Before looking inside the pedal, we thought the cutter was triggered by an actual switch closure with the heel end most of the way downward against those stiff springs, which meant the failure came from a switch glitch. Now, we think the earlier and infrequent uncommanded thread cuts trained Mary to start very carefully to be very sure she wasn’t glitching the cutter’s hypothetical switch. Of course, her gradually increasing toe pressure moved the slider very slowly through its idle-to-running transition: she was optimizing her behavior to produce exactly the resistance required to trigger the cutter.

She now sets the machine’s speed control midway between Turtle and Hare to limit its top speed, presses the pedal with more confidence to minimize the time spent passing through the danger zone, and has had far few uncommanded thread cuts. We think it’s now a matter of retraining her foot to stomp with conviction; there’s no hardware or software fix.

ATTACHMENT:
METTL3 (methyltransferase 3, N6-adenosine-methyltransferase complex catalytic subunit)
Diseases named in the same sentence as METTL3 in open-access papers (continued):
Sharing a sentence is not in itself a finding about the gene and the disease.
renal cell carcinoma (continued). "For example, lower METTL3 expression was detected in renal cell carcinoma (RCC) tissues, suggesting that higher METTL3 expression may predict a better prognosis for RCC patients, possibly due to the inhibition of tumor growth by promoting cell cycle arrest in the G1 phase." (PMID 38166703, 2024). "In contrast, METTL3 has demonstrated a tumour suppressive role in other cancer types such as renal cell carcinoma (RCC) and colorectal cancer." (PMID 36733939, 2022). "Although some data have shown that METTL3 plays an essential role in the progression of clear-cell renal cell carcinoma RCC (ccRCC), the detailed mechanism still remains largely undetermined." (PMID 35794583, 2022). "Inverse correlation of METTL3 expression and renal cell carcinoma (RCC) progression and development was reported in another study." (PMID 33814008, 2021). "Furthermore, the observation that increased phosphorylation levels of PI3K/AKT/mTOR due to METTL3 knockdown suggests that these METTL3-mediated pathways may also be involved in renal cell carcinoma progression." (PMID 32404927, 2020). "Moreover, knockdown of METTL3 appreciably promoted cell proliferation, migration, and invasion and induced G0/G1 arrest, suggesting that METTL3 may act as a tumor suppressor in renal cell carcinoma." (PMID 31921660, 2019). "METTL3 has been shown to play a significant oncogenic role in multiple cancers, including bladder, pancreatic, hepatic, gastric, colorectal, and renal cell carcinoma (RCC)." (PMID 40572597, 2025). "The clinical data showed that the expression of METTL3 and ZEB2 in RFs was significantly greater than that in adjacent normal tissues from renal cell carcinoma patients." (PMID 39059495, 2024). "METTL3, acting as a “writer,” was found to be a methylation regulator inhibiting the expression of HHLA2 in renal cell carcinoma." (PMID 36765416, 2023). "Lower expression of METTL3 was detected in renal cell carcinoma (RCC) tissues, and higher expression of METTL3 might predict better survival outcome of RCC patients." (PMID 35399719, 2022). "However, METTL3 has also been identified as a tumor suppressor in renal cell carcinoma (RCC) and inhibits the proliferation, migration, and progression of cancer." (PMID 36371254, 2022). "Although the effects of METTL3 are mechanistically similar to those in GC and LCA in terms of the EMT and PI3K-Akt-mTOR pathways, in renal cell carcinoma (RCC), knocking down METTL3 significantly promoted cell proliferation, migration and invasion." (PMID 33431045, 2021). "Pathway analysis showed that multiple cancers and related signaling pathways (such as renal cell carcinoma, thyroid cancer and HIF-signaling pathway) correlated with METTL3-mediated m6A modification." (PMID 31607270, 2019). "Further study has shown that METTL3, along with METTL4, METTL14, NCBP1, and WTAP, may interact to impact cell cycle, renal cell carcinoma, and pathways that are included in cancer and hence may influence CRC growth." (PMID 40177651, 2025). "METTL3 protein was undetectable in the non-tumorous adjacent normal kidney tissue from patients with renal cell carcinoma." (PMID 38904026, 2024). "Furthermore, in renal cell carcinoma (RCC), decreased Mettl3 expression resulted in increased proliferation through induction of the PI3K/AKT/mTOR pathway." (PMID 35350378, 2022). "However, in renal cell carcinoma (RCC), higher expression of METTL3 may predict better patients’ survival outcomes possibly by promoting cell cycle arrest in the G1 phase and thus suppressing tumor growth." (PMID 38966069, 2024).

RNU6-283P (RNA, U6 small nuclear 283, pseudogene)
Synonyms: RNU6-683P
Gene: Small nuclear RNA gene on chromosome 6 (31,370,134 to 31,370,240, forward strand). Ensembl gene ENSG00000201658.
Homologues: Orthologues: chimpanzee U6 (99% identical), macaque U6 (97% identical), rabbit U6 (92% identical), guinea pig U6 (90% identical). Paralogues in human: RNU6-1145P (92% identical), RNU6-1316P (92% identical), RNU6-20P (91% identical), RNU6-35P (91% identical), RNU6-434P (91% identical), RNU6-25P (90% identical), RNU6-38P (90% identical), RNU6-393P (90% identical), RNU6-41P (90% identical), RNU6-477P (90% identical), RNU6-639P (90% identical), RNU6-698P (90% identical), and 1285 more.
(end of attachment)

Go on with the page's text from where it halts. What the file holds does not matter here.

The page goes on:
I’m sure Juki had a good reason to select the resistances they did, but I would have gone for a non-zero minimum resistance at the fast end of travel and a zero-resistance switch to trigger the cutter.

Photo Backdrop Clamp Pad Embiggening

We got a photo backdrop stand to hold Mary’s show-n-tell quilts during her quilting club meetings, but the clamps intended to hold the backdrop from the top bar don’t work quite the way one might expect. These photos snagged from the listing shows their intended use:

Emart Photo Backdrop - clamp examples
Emart Photo Backdrop – clamp examples